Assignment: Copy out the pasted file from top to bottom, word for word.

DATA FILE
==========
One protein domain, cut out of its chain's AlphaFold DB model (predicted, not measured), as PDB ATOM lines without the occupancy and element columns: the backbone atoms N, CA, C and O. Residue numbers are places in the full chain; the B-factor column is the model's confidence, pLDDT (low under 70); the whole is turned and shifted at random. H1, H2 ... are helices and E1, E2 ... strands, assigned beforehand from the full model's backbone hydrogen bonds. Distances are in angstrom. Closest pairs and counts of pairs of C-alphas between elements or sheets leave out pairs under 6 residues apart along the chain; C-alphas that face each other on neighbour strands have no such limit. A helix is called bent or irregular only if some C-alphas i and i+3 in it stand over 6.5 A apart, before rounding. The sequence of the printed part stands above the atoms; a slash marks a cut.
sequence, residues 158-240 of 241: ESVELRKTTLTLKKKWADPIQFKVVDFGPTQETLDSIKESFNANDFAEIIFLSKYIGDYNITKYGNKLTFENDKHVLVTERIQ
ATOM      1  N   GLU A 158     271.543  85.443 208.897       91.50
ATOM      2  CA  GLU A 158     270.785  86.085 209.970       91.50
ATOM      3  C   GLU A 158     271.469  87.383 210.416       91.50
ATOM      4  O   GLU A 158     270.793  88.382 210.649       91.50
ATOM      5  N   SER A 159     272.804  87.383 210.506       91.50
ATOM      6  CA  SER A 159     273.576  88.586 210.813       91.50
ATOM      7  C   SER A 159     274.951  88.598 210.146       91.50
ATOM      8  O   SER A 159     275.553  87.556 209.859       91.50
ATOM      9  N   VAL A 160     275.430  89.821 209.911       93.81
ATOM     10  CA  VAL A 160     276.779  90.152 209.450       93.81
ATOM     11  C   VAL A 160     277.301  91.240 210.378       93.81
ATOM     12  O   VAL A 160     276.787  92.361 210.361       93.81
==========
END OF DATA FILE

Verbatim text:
One protein domain, cut out of its chain's AlphaFold DB model (predicted, not measured), as PDB ATOM lines without the occupancy and element columns: the backbone atoms N, CA, C and O. Residue numbers are places in the full chain; the B-factor column is the model's confidence, pLDDT (low under 70); the whole is turned and shifted at random. H1, H2 ... are helices and E1, E2 ... strands, assigned beforehand from the full model's backbone hydrogen bonds. Distances are in angstrom. Closest pairs and counts of pairs of C-alphas between elements or sheets leave out pairs under 6 residues apart along the chain; C-alphas that face each other on neighbour strands have no such limit. A helix is called bent or irregular only if some C-alphas i and i+3 in it stand over 6.5 A apart, before rounding. The sequence of the printed part stands above the atoms; a slash marks a cut.
sequence, residues 158-240 of 241: ESVELRKTTLTLKKKWADPIQFKVVDFGPTQETLDSIKESFNANDFAEIIFLSKYIGDYNITKYGNKLTFENDKHVLVTERIQ
ATOM      1  N   GLU A 158     271.543  85.443 208.897       91.50
ATOM      2  CA  GLU A 158     270.785  86.085 209.970       91.50
ATOM      3  C   GLU A 158     271.469  87.383 210.416       91.50
ATOM      4  O   GLU A 158     270.793  88.382 210.649       91.50
ATOM      5  N   SER A 159     272.804  87.383 210.506       91.50
ATOM      6  CA  SER A 159     273.576  88.586 210.813       91.50
ATOM      7  C   SER A 159     274.951  88.598 210.146       91.50
ATOM      8  O   SER A 159     275.553  87.556 209.859       91.50
ATOM      9  N   VAL A 160     275.430  89.821 209.911       93.81
ATOM     10  CA  VAL A 160     276.779  90.152 209.450       93.81
ATOM     11  C   VAL A 160     277.301  91.240 210.378       93.81
ATOM     12  O   VAL A 160     276.787  92.361 210.361       93.81